I’ve been wrestling with whether the topic of Friending Over 50 (aka baby boomers and social media) is a book idea – or just a fascinating phenomenon (links to Pew Internet report on Older Adults and Social Media) as well as a great subject for a five-minute Ignite talk. I’ve pretty much decided that it’s not the right idea for a full-length book. At least for me. Here’s why.
Ageism is alive and well
As I said in a recent post, ageism is rampant in today’s society. Ageism is defined as “discrimination based on chronological age, especially old age.” I’m guilty of it myself. I’m fast approaching 60, making me an “older” baby boomer. (Boomers are the generation born between 1946 and 1964.) And yet I don’t feel old. Nor do I think of myself as old. The word old has a very negative connotation. Old and gray. Old and stuck in old ways. Old and stubborn. Old and, well, on the way out. As one wise commenter phrased it on my blog, “please, take on some of these old canards, including the one that says (boomers) are self-involved.” Ageism is wrong. I know that. But it’s a reality.
Beware: a book topic defines your speaking platform
When you write a book, particularly for business reasons, that book becomes your platform. You become the authority on that subject and you are invited to speak on that topic. I’m OK with being an authority on corporate blogging. But on “old people” and social media? It’s limiting. And limiting in a negative way. My interest is the mindset of openness and innovation which often leads to the adoption of social media. Rather than the age set, per se, of baby boomers. Some baby boomers embrace innovation. Others are stuck in the way things used to be (books, newspapers, publishing, communication, learning, etc.). I happen to be a “poster girl” of sorts for the former. But I don’t want to make it my life’s mission to convert the latter. In my experience, someone is either open to new ways of thinking and learning, or she’s not.
You may be saying, “Boy, she’s backed herself into a corner with this one. She’s been talking about this for a while.” But no, in today’s Publishing 2.0 world, I haven’t. There are other options.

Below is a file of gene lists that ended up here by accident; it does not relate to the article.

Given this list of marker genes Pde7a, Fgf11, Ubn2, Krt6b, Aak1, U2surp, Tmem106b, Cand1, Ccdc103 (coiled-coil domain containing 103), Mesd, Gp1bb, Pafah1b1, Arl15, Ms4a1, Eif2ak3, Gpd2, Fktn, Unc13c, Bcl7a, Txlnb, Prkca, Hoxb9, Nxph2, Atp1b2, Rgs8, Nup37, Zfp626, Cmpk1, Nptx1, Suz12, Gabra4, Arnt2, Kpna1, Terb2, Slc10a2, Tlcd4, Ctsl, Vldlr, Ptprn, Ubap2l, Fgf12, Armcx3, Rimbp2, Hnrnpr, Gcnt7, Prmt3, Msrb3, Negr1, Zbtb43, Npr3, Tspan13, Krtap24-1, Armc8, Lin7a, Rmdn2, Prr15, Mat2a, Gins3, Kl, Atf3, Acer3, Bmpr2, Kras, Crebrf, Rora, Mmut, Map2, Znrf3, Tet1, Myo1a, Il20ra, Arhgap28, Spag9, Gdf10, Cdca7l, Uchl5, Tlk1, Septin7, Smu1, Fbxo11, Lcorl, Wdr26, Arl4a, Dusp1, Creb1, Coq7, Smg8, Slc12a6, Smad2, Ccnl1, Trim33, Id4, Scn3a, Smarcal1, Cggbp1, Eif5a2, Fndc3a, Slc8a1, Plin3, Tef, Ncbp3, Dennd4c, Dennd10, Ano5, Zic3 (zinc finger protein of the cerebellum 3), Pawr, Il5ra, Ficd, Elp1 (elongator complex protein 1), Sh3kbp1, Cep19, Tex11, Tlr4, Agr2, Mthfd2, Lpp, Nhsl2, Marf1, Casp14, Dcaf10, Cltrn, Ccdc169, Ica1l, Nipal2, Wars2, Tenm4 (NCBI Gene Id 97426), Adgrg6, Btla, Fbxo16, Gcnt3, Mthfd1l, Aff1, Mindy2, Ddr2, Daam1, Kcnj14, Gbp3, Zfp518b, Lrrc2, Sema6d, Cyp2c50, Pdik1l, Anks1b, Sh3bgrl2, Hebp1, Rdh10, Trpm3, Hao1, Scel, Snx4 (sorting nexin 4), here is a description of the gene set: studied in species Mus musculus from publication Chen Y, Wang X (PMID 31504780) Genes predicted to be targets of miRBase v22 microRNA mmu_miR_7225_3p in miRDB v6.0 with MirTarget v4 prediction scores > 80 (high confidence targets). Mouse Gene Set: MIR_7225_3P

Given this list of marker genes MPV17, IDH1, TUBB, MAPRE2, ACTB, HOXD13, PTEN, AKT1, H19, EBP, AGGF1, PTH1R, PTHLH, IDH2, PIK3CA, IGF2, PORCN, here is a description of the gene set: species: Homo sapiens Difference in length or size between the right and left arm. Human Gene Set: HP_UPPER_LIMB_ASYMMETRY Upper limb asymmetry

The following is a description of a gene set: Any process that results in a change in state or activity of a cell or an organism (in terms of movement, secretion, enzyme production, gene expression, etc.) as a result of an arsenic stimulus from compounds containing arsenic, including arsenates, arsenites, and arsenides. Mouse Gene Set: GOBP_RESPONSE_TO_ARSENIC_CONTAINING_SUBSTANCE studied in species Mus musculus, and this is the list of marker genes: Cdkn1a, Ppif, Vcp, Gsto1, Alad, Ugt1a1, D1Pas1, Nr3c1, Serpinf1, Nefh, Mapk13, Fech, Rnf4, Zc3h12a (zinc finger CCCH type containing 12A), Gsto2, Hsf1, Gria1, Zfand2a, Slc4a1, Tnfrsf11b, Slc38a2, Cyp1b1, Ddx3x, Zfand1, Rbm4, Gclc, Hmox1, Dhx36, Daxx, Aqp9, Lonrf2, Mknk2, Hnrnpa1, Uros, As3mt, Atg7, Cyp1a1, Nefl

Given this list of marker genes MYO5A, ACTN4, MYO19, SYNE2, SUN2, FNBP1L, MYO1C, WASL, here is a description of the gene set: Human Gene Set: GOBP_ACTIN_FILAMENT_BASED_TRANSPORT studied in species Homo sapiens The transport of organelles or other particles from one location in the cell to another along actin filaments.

Poke the Box thinking
Amazon was clever enough several months ago to identify a new publishing space in the age of short attention spans. It’s called the Kindle Single and it’s for almost-book ideas, 10,000 to 30,000 words in length. For those who’ve written a book, a typical chapter is 5,000 words. Amazon calls a Kindle Single “a compelling idea – well researched, well argued, and well illustrated – expressed at its natural length.”
This is brilliant. It combines the possibilities of rapid self-publishing with the natural appetite of readers for less – quick, compelling and digestible. This is right in line with Seth Godin’s new publishing venture, The Domino Project, BTW. And with the topic of his first Domino title, Poke the Box, which is about starting things and not waiting to be “picked” or told what to do.
And yes, Kindle Singles are only in digital ebook form. But it’s pretty clear to me that we’ve reached the tipping point for Kindles. It happened in the past few months. So Kindle Singles are “books” but not-quite-books. They are respectable and real. And yes, most are self-published. If you have a compelling idea percolating, you should be considering writing and publishing one yourself.
Useful links re Kindle Singles
Amazon news release about Kindle Singles (Jan. 26, 2011)
My Amazon Kindle Single Publishing Experiment by Larry Dignan (editor-in-chief of ZDNET)
Kindle Singles Will Bring Novellas, Chapbooks and Pamphlets to E-Readers (Wired.com)
Living Singles by Virginia Heffernan (her final New York Times’ The Medium column)
Shorter E-Books for Smaller Devices by Jenna Wortham (New York Times)
1,900 copies: how a top-selling Kindle Single is generating new audiences for ProPublica (Nieman Journalism Lab)
Kindle Singles: a New “Shorts” Publishing Platform by Aggie Villanueva